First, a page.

Shure Axient Digital Wireless Microphone System
By Gary Parks.
If you’re working in a difficult RF environment with many wireless microphone channels, this system is hard to beat. Axient Digital is not a middle-of-the-road solution. Yet for critical situations, it’s the way to go.
Gary Parks has worked in various management positions with Clear-Com Intercom Systems, Electro-Voice, Meyer Sound, and EDX Wireless. Gary is a freelance writer and can be reached at firstname.lastname@example.org
This review was first published in Church Production News.
Shure has unceasingly pursued the development of wireless microphones over the past three decades. The company has also been one of the leaders in negotiating with the FCC on the importance of wireless microphones to the audio production of live events of all types, helping to carve out spectrum for these devices to work within, and developing technologies to cope with much more limited, crowded, and interference-prone frequency bands.
The company’s new Axient Digital combines a comprehensive wireless solution approach with the ability to automatically determine and load backup frequencies to overcome interference (a key feature in the original analogue Axient system introduced in 2011).
Other attributes include robust digital transmission technologies with pristine audio quality as seen in the company’s professional ULX-D and other wireless mics. This latest generation uses an updated transmission scheme, designed specifically for this product and the potentially difficult and crowded RF environment in which the system must flawlessly function.
This is a high-performance, professional quality wireless system, perfectly at home in concert touring, live theatre, broadcast, house of worship settings with high audio production values, and other applications where excellent performance, reliability, and audio quality are paramount.
Axient Digital is not a middle-of-the-road solution. Yet for critical situations, it’s the way to go.
The evaluation system
The evaluation system consisted of an AD4D dual-channel receiver, AD2 handheld transmitter with a KSM9 condenser mic head, and AD1 bodypack transmitter with instrument cable – a fully functional two-channel system that can be used standalone in applications needing several channels of the highest quality wireless.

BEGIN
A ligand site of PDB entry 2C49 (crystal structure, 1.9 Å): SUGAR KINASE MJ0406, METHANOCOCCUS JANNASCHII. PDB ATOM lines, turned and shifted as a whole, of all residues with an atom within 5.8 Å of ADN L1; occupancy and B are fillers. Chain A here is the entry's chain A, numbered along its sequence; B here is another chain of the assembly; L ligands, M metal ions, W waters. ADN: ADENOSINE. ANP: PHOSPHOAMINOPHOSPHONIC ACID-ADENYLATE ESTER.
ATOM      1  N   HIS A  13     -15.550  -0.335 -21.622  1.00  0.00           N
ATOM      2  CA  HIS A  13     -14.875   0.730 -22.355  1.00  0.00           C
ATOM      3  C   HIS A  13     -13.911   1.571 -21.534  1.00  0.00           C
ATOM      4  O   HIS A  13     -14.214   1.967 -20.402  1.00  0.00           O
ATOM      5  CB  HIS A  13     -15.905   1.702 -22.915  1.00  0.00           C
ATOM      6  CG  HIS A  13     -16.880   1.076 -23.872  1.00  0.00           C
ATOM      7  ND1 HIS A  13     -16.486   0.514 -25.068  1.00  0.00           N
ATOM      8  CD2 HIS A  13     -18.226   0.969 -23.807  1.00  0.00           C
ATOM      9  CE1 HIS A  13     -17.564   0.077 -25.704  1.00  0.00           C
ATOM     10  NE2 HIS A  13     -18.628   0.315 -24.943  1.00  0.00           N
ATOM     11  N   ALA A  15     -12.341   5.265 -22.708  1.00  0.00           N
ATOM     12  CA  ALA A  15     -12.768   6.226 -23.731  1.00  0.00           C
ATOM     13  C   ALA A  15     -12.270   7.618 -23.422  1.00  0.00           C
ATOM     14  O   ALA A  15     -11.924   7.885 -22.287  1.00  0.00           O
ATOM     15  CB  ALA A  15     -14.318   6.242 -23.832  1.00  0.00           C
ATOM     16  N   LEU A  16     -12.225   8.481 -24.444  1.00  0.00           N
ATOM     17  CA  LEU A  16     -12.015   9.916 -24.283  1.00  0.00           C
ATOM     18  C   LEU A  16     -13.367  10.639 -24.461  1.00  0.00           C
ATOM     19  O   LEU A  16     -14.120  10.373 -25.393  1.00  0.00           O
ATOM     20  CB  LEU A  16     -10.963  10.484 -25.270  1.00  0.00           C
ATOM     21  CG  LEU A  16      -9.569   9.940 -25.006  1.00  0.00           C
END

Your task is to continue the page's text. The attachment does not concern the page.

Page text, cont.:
This system is an excellent performer by itself, but that’s only the beginning with Axient Digital.
Key features of Axient Digital
The overall Axient Digital wireless solution features two- or four-channel receivers supporting single- or dual-channel handheld and bodypack transmitters, a variety of microphone options, and optional hardware and software to expand its capabilities.
A single-rack frequency/spectrum manager can connect with all of the receivers to provide global scanning and analysis, frequency coordination, and backup frequencies for all active channels. Showlink works with the frequency manager, offering two-way communication and control of the transmitters, for instantaneous changes to clean backup channels in case of major interference, which can be set to happen automatically or at the discretion of the sound engineer.
For system monitoring and control, Wireless Workbench 6 software can be connected via Ethernet switching hardware. Axient Digital is supplemented with a sophisticated antenna distribution system, plus rechargeable transmitter batteries and a selection of recharging/docking stations for transmitters or batteries.
The receiver comes standard with XLR and quarter-inch analogue outputs for each channel, plus AES-3 and Dante digital audio outputs. As with the typical wireless mic system, standard operation is one transmitter per channel, but in ‘mission critical’ situations a dual-channel transmitter can be paired with two receiver channels using different frequencies, with the highest quality output routed to the audio system.
In situations where several users might need to use the same receiver channel at different times, up to eight transmitters can be assigned to a particular channel. If desired, 256-bit encryption can be applied to a channel to ensure privacy.